We herein report a new case of non-virus-related PAN successfully treated with an anti-CD20+ B- cells antibody, rituximab. The patient presented refractory PAN with peripheral nervous system involvement and severe cutaneous injury. The diagnosis was considered given the clinical presentation associating significant weight loss, muscle weakness, and peripheral axonal neuropathy combined with skin histological findings of medium-sized vessel necrotizing vasculitis. We were unable to obtain a satisfactory clinical response with intravenous cyclophosphamide and had major difficulties with tapering corticosteroids as adverse effects emerged. Once the patient received rituximab, we observed rapid control of PAN activity, and we could safely proceed with tapering corticosteroids. Polyarteritis nodosa is inflammatory necrotizing arthritis, mainly affecting medium-sized blood vessels [1]. General symptoms, mainly fever, are usually present. Cutaneous and nervous involvements are also part of the most frequent symptoms, as observed in our patients. However, other organs, including the urinary tract, digestive system, and lungs, may be involved [2]. It frequently requires concomitant steroid and immunosuppressive therapies to control disease activity [3]. This standard treatment may, in some cases, such as portrayed by our patient, be insufficient to obtain remission. Although the patient received multiple pulses of methylprednisolone coupled with cyclophosphamide, our patient retained severe necrotic cutaneous ulcers with recurrent skin reinfection and disabling neurological involvement. Such severe PAN flare with the refractory outcome on conventional treatments led us to consider other therapeutic options, such as rituximab.

Rituximab is a chimeric monoclonal antibody targeting CD20+ B-cells [4]. It has been proven successful in treating many inflammatory and autoimmune diseases, such as systemic lupus erythematosus, Sjögren´s syndrome, autoimmune cytopenia, and anti-neutrophil cytoplasmic antibodies (ANCA)-associated vasculitis [5,6]. However, to our knowledge, few reports suggest rituximab efficacy in PAN in case of resistance to corticosteroid and classic immunosuppressive therapies [7,8]. The use of rituximab was also reported in isolated cutaneous PAN with satisfying results [9]. Reports similar to ours detailing the efficacy of rituximab in the treatment of refractory PAN are compiled in Table 1 [3,7-11]. However, it is important to note that cases of rituximab resistance in refractory PAN were also reported [12]. Other therapies were prescribed, such as infliximab, with favorable clinical outcomes [13]. Rituximab efficiency in treating vasculitis is well-studied in the case of ANCA-related vasculitis [5]. Such efficacy is underlined by removing pathogenic ANCAs secondary to B-cell depletion [3]. However, B-cells' importance in the pathogenesis of PAN is yet to be fully established, and no antibody has been associated with this disease so far [3]; thus, making use of this B-cell depletion therapy in PAN is questionable. Suppression of pro-inflammatory cytokine by disturbing the interaction between B-cells and T-cells, as well as modifying the T-cells differentiation and the B-cells antigen presentation role, may provide an insight into the mechanism of rituximab efficiency in PAN. Taken together, our report illustrates the difficulties in managing refractory PAN. Our patient, although he did not present any life-threatening involvement, presented refractory cutaneous and neurological injury. He also had multiple adverse effects from corticosteroids. Rituximab was used in this case with satisfactory efficiency and tolerance. As such, rituximab should be considered an alternative therapy in PAN to attain long-term remission and corticosteroid-sparing.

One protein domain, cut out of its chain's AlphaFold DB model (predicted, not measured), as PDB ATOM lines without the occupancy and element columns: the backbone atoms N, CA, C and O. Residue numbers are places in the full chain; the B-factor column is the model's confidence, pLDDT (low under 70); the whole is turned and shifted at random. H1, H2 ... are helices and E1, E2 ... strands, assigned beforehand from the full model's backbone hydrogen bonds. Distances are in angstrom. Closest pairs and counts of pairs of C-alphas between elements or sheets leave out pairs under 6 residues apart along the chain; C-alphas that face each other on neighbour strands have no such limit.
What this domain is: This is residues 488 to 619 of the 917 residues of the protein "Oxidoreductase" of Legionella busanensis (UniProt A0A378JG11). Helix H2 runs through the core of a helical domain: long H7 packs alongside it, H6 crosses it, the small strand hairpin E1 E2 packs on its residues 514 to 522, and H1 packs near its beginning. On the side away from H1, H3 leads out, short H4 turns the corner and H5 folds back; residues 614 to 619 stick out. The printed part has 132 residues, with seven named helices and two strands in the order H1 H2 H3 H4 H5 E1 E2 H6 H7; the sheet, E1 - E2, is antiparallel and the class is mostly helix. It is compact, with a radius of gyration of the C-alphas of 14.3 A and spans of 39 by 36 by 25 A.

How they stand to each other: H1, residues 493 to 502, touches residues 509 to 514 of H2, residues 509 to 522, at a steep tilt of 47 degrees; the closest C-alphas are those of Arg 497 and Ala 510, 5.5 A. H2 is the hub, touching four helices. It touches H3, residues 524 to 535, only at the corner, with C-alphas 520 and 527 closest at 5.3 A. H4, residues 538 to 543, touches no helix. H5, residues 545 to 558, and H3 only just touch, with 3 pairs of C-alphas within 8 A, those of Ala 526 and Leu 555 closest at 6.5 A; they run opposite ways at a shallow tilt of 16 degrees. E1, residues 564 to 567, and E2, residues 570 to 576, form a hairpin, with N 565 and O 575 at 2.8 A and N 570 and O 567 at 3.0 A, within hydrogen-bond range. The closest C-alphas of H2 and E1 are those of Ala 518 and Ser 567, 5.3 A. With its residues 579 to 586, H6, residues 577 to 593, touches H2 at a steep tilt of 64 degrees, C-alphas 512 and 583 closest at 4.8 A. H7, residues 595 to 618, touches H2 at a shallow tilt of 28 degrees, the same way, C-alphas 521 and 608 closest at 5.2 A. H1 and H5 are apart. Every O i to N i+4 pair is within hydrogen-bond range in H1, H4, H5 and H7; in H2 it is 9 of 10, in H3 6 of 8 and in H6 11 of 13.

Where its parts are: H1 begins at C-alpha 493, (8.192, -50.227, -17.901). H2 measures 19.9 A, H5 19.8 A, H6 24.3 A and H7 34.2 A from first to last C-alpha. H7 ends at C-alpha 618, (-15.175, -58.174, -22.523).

Conclusion Up    Down

Even without life-threatening involvement, polyarteritis nodosa can still present a management challenge. Although corticosteroid and immunosuppressive therapy are usually sufficient to control disease activity, they may come at the cost of adverse effects, and some patients may require other therapeutic options. As such, while rarely reported in non-virus-related polyarteritis nodosa, rituximab may be considered an effective measure in the case of refractory disease.



Competing interests Up    Down

The authors declare competing interests.



Authors' contributions Up    Down

Patient management: Iméne Boukhris, Anis Hariz and Samira Azzabi; data collection: Iméne Boukhris, Mohamed Salah Hamdi and Meriem Kesentini; manuscript drafting: Mohamed Salah Hamdi, Iméne Boukhris, Ines Kechaou and Anis Hariz; manuscript revision: Eya Cherif, Lamia Ben Hassine and Samira Azzabi. All the authors have read and agreed to the final version of the manuscript.



Table and figures Up    Down

Table 1: summarizing recent reports of polyarteritis nodosa treated with rituximab

Figure 1: A) extensive necrotic ulcer of the ankle region; B) multiple necrotic ulcers of the lateral side of the leg

Figure 2: skin biopsy showing medium vessel necrotizing vasculitis at the dermo-hypodermic junction

Figure 3: A) complete healing of the skin ulcer of the ankle region; B) favorable outcome of the skin ulcers of the lateral side of the leg



References Up    Down